In 1947 the photographer Horst P. Horst bought a piece of land in Oyster Bay Cove that had once belonged to the estate of the painter and glass artist Louis Comfort Tiffany , built a house there and laid out a landscaped garden .

In the late 1950s, the painter Willem de Kooning retired to Springs. In 1959 he bought a country house there, which he converted into a spacious studio and moved into in 1963.

In the 1960s, the writer Philip Roth and the draftsman Tomi Ungerer shared a vacation home on Long Island.

In 1970 the painter Roy Lichtenstein moved to Southampton and set up a studio there.

The Swiss writer Max Frisch spent a weekend in Montauk on the eastern tip of Long Island in May 1974 with a young acquaintance and described this in his eponymous autobiographical story .

Ritchie Blackmore , the former guitarist of Deep Purple , also lives on Long Island with his partner Candice Night, who was born here . The musician Billy Joel grew up in Levittown , a district of Hicksville , and still lives on the island today. His first album is named after Cold Spring Harbor , a small community on the north coast of Long Island.

John Petrucci , the guitarist of the American progressive metal band Dream Theater , also lives on Long Island with his wife Rena Petrucci and their three children. He was born here too.

The writer and journalist JR Moehringer spent his childhood in Manhasset , where his autobiographical novel Tender Bar is set. Literary critic and science journalist Merle Rubin grew up in Plainview , a parish in Nassau County .


The north coast of the island from Sands Point and Glen Cove via Oyster Bay to Huntington Bay has been known as the Gold Coast since the 1910s , as a particularly large number of New York millionaires built large country estates here. Among other things, Huntington is home to America's second largest private home , Oheka Castle , which was built by Otto Hermann Kahn from 1919 to 1921 and has 125 rooms. The architect Stanford White was a preferred builder for this type of New York upper-class mansion in the late 19th century. Winfield Hall and Hempstead House are well-preserved monuments from this period . Also famous is the Château des Thons in Upper Brookville, which was imported from France by Ashbel H. Barney in 1928.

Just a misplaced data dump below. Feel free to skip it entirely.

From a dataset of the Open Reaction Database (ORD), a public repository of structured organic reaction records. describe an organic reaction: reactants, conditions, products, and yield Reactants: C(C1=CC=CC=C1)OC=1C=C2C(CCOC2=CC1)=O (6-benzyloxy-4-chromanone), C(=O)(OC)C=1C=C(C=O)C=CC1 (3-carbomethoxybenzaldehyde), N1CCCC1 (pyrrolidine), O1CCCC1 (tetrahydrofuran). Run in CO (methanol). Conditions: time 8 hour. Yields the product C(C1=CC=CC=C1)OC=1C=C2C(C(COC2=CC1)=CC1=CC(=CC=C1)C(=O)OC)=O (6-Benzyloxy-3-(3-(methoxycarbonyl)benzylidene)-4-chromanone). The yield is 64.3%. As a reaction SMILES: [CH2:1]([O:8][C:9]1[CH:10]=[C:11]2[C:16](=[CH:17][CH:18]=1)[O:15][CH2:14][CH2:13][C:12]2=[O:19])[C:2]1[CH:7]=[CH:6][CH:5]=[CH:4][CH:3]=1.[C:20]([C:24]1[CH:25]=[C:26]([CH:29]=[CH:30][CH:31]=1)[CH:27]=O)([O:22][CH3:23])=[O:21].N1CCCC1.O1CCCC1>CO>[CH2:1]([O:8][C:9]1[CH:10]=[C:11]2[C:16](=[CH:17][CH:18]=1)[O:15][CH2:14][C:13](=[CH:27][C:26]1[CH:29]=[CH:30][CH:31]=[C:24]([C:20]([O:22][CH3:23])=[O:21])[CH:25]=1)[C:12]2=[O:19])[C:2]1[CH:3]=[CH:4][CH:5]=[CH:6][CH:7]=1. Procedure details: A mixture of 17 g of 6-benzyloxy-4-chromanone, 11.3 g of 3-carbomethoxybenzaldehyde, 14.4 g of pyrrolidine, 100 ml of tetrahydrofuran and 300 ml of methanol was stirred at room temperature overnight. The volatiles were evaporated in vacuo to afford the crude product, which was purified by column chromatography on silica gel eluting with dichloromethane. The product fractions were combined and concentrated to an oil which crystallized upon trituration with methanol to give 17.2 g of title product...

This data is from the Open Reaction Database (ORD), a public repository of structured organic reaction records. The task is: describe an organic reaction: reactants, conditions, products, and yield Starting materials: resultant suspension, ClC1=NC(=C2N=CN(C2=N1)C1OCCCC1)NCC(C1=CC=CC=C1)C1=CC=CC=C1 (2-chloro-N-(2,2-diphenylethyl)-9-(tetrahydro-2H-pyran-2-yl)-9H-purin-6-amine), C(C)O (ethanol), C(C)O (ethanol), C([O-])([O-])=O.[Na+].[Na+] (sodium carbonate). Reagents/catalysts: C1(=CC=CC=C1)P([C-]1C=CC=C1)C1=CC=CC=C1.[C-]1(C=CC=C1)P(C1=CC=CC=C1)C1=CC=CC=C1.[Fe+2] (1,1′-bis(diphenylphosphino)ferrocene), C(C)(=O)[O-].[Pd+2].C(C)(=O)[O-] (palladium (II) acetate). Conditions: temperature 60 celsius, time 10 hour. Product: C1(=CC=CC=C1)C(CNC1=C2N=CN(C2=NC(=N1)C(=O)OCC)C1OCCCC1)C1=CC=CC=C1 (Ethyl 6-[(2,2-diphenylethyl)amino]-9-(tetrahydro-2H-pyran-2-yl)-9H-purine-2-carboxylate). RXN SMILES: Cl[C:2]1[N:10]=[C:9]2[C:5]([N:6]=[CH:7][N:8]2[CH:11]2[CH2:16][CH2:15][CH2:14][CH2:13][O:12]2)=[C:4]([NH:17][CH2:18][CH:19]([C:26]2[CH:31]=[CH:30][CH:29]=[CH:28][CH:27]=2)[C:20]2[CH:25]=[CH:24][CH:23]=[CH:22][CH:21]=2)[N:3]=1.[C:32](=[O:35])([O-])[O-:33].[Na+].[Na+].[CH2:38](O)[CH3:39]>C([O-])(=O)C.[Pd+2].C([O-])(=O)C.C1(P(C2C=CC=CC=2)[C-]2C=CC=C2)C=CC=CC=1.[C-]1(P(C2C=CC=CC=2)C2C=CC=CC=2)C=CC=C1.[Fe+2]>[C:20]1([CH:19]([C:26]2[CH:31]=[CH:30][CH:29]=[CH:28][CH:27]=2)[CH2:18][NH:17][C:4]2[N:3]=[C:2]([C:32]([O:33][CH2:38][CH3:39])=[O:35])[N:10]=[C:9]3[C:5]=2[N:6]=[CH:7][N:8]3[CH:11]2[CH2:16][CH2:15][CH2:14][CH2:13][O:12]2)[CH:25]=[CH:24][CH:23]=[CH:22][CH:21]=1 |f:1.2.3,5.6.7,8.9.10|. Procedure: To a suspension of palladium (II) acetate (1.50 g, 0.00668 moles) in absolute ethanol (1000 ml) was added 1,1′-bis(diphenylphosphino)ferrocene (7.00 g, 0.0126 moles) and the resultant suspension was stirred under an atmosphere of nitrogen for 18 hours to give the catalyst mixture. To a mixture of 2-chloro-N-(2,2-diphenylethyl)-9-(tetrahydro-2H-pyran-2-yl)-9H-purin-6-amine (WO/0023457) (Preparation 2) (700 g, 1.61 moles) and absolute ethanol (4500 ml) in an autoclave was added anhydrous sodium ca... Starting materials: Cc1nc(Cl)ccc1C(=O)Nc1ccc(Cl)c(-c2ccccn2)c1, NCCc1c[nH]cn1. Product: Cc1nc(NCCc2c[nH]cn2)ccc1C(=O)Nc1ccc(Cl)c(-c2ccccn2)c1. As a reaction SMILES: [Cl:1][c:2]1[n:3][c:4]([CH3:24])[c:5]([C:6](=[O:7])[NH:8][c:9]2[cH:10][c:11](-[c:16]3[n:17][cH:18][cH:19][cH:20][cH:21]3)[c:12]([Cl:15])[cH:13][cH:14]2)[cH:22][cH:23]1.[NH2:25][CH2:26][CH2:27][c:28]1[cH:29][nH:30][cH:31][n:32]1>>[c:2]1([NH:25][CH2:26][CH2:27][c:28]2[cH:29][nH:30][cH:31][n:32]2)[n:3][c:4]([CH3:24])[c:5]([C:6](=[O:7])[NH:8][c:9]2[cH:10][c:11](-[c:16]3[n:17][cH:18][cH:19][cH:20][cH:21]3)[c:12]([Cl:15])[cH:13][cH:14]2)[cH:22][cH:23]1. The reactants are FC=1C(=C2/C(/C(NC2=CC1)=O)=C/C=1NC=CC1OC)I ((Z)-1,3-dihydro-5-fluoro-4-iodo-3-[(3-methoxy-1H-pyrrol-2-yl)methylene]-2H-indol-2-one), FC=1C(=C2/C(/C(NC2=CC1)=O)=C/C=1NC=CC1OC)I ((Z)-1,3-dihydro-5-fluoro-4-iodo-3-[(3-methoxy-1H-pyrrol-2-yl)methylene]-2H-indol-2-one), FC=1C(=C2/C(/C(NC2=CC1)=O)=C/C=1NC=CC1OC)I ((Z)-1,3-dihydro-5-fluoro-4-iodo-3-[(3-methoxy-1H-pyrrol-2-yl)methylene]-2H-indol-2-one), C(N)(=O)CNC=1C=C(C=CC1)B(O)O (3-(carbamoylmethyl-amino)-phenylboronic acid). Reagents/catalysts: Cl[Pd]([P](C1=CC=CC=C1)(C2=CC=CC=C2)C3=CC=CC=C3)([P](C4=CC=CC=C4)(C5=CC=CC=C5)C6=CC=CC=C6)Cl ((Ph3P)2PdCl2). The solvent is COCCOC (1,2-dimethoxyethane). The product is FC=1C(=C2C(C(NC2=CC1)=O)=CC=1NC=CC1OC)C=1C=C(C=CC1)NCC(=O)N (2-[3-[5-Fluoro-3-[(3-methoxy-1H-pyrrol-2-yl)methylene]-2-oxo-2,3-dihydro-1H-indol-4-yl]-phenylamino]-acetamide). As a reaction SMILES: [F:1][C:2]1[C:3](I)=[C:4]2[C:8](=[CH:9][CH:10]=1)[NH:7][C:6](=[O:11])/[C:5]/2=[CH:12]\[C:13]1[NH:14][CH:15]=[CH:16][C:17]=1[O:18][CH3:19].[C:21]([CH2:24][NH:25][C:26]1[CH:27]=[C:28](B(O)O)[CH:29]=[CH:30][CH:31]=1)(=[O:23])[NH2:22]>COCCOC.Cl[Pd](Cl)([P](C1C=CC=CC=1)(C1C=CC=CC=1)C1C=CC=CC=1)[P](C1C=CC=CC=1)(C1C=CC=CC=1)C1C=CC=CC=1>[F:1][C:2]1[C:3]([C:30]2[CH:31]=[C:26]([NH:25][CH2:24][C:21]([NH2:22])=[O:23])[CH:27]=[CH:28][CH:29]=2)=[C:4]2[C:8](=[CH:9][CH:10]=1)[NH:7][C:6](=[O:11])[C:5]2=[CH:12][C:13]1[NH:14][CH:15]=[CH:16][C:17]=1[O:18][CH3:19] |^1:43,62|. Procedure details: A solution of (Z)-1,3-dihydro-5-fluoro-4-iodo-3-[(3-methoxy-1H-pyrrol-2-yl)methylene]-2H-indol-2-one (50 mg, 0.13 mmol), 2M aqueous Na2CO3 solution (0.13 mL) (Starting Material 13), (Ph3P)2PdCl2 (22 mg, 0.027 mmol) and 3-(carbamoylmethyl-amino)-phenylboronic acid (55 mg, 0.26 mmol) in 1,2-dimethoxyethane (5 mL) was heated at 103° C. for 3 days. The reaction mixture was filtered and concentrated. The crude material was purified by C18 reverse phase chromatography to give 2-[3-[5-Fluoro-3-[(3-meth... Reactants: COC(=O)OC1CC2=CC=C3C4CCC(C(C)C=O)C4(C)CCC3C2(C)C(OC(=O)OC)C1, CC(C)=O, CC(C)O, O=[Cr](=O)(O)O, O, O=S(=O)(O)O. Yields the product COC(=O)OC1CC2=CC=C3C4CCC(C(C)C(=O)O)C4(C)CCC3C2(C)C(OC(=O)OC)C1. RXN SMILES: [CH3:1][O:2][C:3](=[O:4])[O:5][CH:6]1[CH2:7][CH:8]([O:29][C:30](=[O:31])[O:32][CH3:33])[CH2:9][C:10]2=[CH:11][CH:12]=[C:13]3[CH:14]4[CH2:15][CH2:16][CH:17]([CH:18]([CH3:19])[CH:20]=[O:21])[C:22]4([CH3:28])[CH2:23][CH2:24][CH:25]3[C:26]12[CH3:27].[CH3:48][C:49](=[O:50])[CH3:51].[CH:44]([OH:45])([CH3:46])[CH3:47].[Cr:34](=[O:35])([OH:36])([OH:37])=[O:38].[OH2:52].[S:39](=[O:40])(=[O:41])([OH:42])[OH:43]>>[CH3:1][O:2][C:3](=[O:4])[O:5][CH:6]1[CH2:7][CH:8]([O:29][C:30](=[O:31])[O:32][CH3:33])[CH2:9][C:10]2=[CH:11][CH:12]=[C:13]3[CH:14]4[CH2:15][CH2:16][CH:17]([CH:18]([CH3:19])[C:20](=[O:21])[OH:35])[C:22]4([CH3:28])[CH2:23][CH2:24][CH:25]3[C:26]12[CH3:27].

The writer F. Scott Fitzgerald set a literary monument to this part of Long Island in his novel The Great Gatsby , whose fictional palace in West Egg was inspired by the Vanderbilt family's Beacon Towers in Sands Point .

The Hamptons on the eastern tip of Long Islands have also been a Mecca for the super-rich for many decades and are primarily used by wealthy Americans as a weekend or summer residence. Numerous billionaires as well as personalities from industry, finance, film and television have their domiciles here. The most famous owners of a property include u. a. Mariah Carey , Steven Spielberg , Tiger Woods and Jennifer Lopez . The Hamptons property prices are among the highest in the world.


There are two Indian reservations in Suffolk County , the Poospatuck Reservation and the Shinnecock Reservation .

Plum Island

Plum Island is located northeast of Long Island and is a well-known biological research area.

Resting place

Long Island has the largest cemetery in the world by area. The Calverton National Cemetery is 1045 acres , the equivalent of 4.23 km². For comparison: the Hamburg-Ohlsdorf cemetery is 3.91 km², the Vienna Central Cemetery is 2.5 km².


See also


Web links

Commons : Long Island  - collection of pictures, videos and audio files

Individual evidence

  1. ^ Plymouth Company in: Encyclopædia Britannica, Inc.
  2. ^ William Alexander, 1st earl of Stirling in: Encyclopædia Britannica, Inc.
  3. John Winthrop
  4. ^ The Dutch and English Claims in: Eugene L. Armbruster: Long Island: its early days and development
  5. Roman Tschiedl: A garden on Long Iceland , Ö1 Leporello , September 19, 2016
  6. Touring Exhibition - Horst: Photographer of Style (English), accessed on March 17, 2016.
  7. http://www.friedhof-hamburg.de/ohlsdorf.html